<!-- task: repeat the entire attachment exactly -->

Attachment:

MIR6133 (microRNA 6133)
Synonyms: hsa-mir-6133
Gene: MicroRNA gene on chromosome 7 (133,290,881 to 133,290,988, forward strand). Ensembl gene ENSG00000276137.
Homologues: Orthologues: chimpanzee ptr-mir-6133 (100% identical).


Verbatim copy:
MIR6133 (microRNA 6133)
Synonyms: hsa-mir-6133
Gene: MicroRNA gene on chromosome 7 (133,290,881 to 133,290,988, forward strand). Ensembl gene ENSG00000276137.
Homologues: Orthologues: chimpanzee ptr-mir-6133 (100% identical).